About ICD-10

The following is simply a transcript of our online “Introduction to ICD-10 For Dermatology” training video. Visitors are encouraged to watch the video instead of reviewing the following text. Doing so will provide a more thorough understanding of ICD-10 as it specifically relates to dermatology.

[Begin Transcript]

Let’s first take a step back and consider that some of you may be new to the field and might be completely unfamiliar with the coding process. So for those of you who are familiar with the basics, bear with us while we provide some background.

The ICD Codes

Ultimately, coding is simply the language that we use to provide a summary of the office visit charges to a patient’s insurance company. There are 3 types of codes which make up these charges. They include the evaluation and management (“E/M”) codes, the procedure codes, and the ICD codes.

The evaluation and management codes represent the complexity of the office visit.  The procedure codes tell insurance which procedures were performed. The good news is that both the “E/M” codes and the procedure codes will not change with the implementation of ICD-10. For example, new patients whose visits are normally a 99202 or 99203 will still be coded as a 99202 or 99203. Freezing a wart will still be charged a 17110, and so on.

Instead, it’s the ICD codes which indicate the diagnoses made (or at least those “addressed”) during a given office visit. It’s only the ICD codes that we need to be concerned with when the change occurs. Under the current ICD-9 code set, typical ICD examples would include 706.1 for Acne, 691.8 for Atopic Dermatitis, and 702.0 for an Actinic Keratosis. Those of you who have been working in dermatology for a while probably have these codes memorized by now.

ICD stands for International Classification of Diseases. In the United States, we’re currently using version ICD-9-CM. As the word international implies, the ICD codes essentially serve as a “universal language”. Its use allows diagnoses to be easily understood throughout the world, without language or cultural barriers getting in the way. In fact, the World Health Organization is the party responsible for the creation of the ICD codes.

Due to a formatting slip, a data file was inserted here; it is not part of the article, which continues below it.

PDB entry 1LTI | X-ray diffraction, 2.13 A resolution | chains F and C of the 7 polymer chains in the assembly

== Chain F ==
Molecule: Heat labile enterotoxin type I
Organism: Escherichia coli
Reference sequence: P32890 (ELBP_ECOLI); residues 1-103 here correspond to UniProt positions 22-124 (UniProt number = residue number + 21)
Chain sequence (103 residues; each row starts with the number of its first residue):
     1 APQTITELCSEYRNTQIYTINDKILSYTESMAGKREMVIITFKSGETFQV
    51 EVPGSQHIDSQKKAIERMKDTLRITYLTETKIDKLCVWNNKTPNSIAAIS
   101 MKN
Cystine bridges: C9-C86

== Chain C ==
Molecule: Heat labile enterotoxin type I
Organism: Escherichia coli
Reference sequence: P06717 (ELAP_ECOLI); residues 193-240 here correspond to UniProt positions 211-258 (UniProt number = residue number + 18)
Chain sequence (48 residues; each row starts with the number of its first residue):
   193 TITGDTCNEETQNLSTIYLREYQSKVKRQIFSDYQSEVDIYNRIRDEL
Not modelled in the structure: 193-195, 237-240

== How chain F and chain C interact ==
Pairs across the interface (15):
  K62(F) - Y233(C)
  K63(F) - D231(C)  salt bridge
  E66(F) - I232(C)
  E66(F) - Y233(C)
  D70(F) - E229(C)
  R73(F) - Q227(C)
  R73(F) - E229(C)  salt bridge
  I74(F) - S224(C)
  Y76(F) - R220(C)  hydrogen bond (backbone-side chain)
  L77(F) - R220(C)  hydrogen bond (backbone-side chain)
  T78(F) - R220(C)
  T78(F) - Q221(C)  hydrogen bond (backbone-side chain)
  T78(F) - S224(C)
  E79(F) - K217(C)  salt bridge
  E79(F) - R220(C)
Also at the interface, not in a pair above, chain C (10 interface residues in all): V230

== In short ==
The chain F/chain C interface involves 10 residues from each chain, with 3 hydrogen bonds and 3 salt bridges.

The latest version, ICD-10, has actually been in use by most other countries since the 1990s, and it’s really just now that the United States has finally committed to join the rest of the world in its use.

Specifically, there are two versions of ICD-10 that will be implemented. ICD-10-CM deals with outpatient clinical diagnosis codes, which is what affects those of us working in dermatology. The “CM” stands for clinical modification, as it’s a version of ICD-10 which has been modified by the National Center for Health Statistics for use in the United States. It’s ICD-10-CM that we need to worry about.

You should also know that there is another version called ICD-10-PCS which will be implemented as well. However, it’s only for inpatient procedure codes, such as in hospitals.  So with very little exception, the average dermatology practice does not need to worry about ICD-10-PCS!

October 1, 2015

As the deadline draws closer, you will likely hear the date of October 1, 2015 repeatedly. The reason is because the U.S. Department of Health and Human Services (HHS) has issued the final rule mandating that everyone covered by the Health Insurance Portability and Accountability Act (HIPAA) must implement ICD-10 for medical coding effective October 1, 2015.

It will be interesting to say the least, because claims submitted on September 30, 2015 will still use ICD-9, and literally the next day forward (from October 1st on), ICD-10 will be mandatory. And therein lies much of the anxiety surrounding its implementation. There will not be a “transition” period in which we can optionally use ICD-9 after that date. If we get frustrated, or forget, and mistakenly code a visit using an ICD-9 code after October 1, 2015, the claim will not get processed, and we won’t get paid!

Why The Change To ICD-10?

Understanding the benefits if ICD-10 may help to ease the frustration that many of us are bound to feel during the transition. Although there are multiple reasons behind the switch, consider this…